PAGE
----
February 19th, 2021
Camille Blatrix marks his first solo show in New York this month with Pop-Up, a strikingly incisive investigation into the modern cultural landscape, and the implied iconographies that come with it, on view via Andrew Kreps at 55 Walker. Mining languages of neoliberalism and capital, Blatrix’s built environment and assembled pieces are a comically incisive exploration of labor, material and culture.
For his exhibition at 55 Walker, Blatrix has installed a wall work depicting a chat robot above the gallery entrance, confronting the viewer with the phrase “Ask Us Anything.” Referencing the pop-ups that are now ubiquitous to e-commerce, the work adopts the benign tone of corporate interaction. This continues throughout the space as Blatrix has painted one of the gallery walls in bright yellow, green, blue, and red, recalling the palette used in logo design. Above the wallpainting, Blatrix has installed new works from his ongoing series of wood marquetries, which incorporate imagery such as machinery and murder hornets. Rendered meticulously in collaged wood, the works begin to suggest the more sinister implications of the supposedly utopic language adopted in advertisements.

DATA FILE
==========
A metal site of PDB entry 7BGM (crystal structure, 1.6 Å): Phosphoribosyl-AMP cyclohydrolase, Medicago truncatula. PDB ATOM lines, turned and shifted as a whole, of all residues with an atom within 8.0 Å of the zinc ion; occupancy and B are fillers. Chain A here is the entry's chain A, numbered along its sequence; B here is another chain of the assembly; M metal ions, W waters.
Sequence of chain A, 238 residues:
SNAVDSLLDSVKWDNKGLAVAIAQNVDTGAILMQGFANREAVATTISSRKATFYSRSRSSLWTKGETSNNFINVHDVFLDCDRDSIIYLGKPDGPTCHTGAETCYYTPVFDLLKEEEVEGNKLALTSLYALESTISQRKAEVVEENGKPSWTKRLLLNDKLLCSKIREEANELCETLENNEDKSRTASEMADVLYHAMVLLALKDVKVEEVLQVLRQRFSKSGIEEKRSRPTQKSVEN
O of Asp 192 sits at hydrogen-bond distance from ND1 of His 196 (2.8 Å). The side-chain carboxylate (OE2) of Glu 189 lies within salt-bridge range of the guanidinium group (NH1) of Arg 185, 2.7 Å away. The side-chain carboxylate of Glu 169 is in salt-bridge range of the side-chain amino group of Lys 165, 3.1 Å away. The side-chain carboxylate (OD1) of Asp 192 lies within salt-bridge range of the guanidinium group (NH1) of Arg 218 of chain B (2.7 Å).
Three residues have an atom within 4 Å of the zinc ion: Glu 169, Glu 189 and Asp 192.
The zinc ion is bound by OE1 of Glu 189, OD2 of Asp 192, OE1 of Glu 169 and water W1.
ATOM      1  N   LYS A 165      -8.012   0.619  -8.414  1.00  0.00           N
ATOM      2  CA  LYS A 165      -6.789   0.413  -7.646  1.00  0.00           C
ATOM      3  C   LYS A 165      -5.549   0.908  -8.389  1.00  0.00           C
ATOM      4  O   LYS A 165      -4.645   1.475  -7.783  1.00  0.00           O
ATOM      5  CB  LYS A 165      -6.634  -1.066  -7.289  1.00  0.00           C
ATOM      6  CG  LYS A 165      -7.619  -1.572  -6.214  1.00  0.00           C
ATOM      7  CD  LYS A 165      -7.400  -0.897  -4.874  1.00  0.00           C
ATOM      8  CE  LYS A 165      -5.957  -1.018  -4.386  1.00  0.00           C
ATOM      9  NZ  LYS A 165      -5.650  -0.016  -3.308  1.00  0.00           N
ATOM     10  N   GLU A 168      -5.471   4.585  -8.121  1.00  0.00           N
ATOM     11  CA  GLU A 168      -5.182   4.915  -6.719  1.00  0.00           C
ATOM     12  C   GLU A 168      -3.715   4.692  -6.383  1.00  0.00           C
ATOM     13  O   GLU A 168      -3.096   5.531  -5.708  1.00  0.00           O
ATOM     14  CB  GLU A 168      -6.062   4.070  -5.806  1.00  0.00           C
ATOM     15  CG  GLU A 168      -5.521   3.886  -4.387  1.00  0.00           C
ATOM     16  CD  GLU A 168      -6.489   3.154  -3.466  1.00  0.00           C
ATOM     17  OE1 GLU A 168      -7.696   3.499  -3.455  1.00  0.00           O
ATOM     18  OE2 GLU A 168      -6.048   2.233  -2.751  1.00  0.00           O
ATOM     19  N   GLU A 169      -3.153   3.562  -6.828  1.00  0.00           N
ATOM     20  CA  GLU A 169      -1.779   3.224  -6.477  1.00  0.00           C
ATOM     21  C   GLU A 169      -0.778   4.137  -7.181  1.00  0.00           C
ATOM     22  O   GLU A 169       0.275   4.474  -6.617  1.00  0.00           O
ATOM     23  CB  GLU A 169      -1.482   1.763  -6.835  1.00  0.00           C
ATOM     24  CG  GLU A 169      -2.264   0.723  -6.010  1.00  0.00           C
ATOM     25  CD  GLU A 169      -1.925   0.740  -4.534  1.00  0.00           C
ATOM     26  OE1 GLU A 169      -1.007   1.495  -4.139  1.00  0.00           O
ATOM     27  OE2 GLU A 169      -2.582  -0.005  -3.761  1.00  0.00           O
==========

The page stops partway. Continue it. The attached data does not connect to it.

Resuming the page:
A new sculpture is positioned in the center of the gallery, composed of interlocking panels, printed with abstracted versions of Starbucks and Google logos, creating four spaces that recall office cubicles. Decorated with a marquetry that appropriates an image by Pablo Picasso, these interior spaces mimic the decorative strategies used to improve a work environment. Positioned behind this installation, two sculptures that function as scanners are installed on the wall – one turned “off”, and one set in an “on” position that appears to be set to continually scan data, transmitting its recordings to an unknown entity outside the exhibition. As the viewer exits the gallery they encounter a small sculpture with two small emoticons, one happy and one sad, situated as if it should be used to rate their experience. At this point, the viewer returns to the exhibition’s initial question: “Ask Us Anything”, wondering if the answer they received was the one they needed.
As a whole, the show operates on a fault line between meticulous, labored production and gleaming, textureless facade. Allowing the two to mingle together, Blatrix performs an engaging dual operation.
The show is on through March 6th.
– D. Creahan
Andrew Kreps [Exhibition Site]